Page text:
436: LEGO Incredibles Review

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I have read a lot of conversations revolving around Telltale Games, and how they got themselves into a sort of unwinnable situation. They are forced to consistently make the games they were made famous for, or else worry about shutting down. Surprisingly, no one seems to talk about the same conversations with Traveler’s Tales. I know their games probably sell well enough to not put them in a whole lot of hot water, but no one ever seems to call them out for basically making the same game over and over again. For example, The LEGO Incredibles, the game based on the hit Pixar series, is just another LEGO game. There is a reason why I stopped reviewing these every year. Let’s dive in and see why.

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If you really need to know about how this game’s story goes, then you need to go watch the films first. However, for the sake of this review, the story follows the Parr family, a five-member household of superheroes in a world, where the first movie has made being a superhero illegal. The second film has the family dealing with a tech tycoon who wants to legalize superheroes. There is, of course, more to this, but by god, the story structure in this game would tell you otherwise. I get that they have to simplify the stories for this game, but they cut out moments and dialogue exchanges that make the overall story feel soulless. Sure, some of the typical LEGO gags are funny, but I think even kids would be mad at how overly simple this game’s story is, due to how wonky the overall base of it is. It’s even worse that it starts with the second film’s story, and then goes into the first film’s story. Why would you do that?

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Like the last 100 LEGO games, it’s an action/platformer/puzzle game. You will be playing as the main family of heroes, but will also be playing as certain heroes, from time to time. Each character has their own set of abilities, like Elastigirl can stretch, Mr. Incredible can break through walls and throw people, Dash can run fast, Violet can make a force field to go over dangerous areas and go invisible, and Jack Jack can shift through different superpowers. Outside of the main missions and boss fights, you can explore an open world full of mini-bosses and quests to get more bricks. You can unlock new characters, create your own character, and even find/play as other Pixar characters. It’s your typical LEGO adventure. It’s not an overly long game at around seven and a half hours, but you can double that if you want to find all the secrets, and complete everything 100%.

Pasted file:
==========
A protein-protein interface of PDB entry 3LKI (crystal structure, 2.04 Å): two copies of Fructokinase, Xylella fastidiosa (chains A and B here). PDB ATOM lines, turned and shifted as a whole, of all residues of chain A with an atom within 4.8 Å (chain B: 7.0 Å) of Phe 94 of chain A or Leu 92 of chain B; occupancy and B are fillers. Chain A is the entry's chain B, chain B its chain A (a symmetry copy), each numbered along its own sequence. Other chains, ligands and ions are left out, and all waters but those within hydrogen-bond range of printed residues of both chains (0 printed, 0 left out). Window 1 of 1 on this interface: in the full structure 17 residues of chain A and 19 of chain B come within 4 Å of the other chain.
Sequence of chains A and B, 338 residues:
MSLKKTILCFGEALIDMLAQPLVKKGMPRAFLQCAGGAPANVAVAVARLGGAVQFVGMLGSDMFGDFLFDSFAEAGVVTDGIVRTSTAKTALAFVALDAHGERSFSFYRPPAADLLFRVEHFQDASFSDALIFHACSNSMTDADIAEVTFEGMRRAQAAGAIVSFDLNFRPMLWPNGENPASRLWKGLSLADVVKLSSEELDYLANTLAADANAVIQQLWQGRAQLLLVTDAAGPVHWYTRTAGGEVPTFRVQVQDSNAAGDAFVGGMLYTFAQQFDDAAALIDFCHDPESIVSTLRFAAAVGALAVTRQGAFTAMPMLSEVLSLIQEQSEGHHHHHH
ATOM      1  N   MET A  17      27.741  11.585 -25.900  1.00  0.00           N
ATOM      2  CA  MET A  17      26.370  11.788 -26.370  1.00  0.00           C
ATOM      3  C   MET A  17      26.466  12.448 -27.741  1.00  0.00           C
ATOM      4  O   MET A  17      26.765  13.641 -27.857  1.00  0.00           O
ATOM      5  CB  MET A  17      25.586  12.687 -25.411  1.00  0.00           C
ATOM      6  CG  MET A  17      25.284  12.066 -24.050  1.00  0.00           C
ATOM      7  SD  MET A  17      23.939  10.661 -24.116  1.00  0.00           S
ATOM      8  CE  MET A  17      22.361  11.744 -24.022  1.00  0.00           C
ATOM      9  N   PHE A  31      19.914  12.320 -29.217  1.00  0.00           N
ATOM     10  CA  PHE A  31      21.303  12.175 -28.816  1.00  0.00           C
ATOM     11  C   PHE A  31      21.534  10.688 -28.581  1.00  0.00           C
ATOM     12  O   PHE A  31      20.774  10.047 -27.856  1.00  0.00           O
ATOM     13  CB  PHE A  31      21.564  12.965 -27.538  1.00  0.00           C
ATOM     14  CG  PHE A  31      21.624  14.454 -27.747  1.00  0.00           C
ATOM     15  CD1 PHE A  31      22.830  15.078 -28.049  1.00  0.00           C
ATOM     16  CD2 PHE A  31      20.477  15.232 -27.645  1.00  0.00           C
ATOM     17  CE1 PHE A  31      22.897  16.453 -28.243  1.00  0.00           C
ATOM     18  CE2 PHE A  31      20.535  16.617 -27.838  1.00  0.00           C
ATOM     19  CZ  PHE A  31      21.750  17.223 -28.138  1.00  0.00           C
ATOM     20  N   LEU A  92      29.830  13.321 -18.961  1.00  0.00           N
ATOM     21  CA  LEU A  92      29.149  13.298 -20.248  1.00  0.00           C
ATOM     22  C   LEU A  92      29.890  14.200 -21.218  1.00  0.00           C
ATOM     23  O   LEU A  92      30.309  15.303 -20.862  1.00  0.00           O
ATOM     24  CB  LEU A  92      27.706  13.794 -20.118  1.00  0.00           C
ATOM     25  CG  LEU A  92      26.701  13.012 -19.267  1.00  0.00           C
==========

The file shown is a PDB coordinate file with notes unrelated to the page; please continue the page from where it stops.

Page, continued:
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This is usually where I talk about the graphics, but what is there to say? It looks like every other LEGO game, with a mixture of both LEGOS and real life textures mixed together. This is why it became so hard to talk about these games, because there is nothing that makes them visually stand out. You see one LEGO game, you have seen them all. I ran into a few texture glitches while playing it on the Switch, and ran into a glitch where a cutscene started while on a loading screen, but overall, it ran as typical as can be for these games. You can obviously tell that all the actors from the films did not come back for this game. They do a decent job trying to imitate their voices, and I’m sure at points, they got the audio recordings from the films themselves, but the voice acting won’t be some of the best you have ever heard in 2018.

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Honestly, I have a lot of bad to say about this game. Once again, the LEGO design formula is stale. It feels like they simply lift levels and character models from other LEGO games, and swap out the textures and costumes. I know that sounds harsh, but I can count multiple games that had the same character abilities and almost exact levels. They also didn’t go as far as I think they could have with certain levels, like the climatic final action sequence from the second film could have been really fun and creative with the character abilities and the LEGO puzzle designs. Instead, it’s a cutscene. Honestly, these games are so repetitive, that any complaints I have from past games from the franchise, can be carried into this game. These include a clunky camera, minor glitches, and repetitive combat. I know these games are meant for kids, but kids deserve better.

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This game is just okay. It’s not amazing, but it’s not the worst game I have played this year. It at least has some effort put into it, unlike many of the games that get shoved onto Steam. If you like the games, you might as well get this one, but I would personally pick up the films instead on Blu-ray. I know Traveler Tales has made other games before, but they seem to be stuck on releasing three or so LEGO games a year, and they all are officially starting to feel the same. Maybe if they could take a break and make them feel refreshing, that would really help the series out.

This game gets a 5 out of 10.

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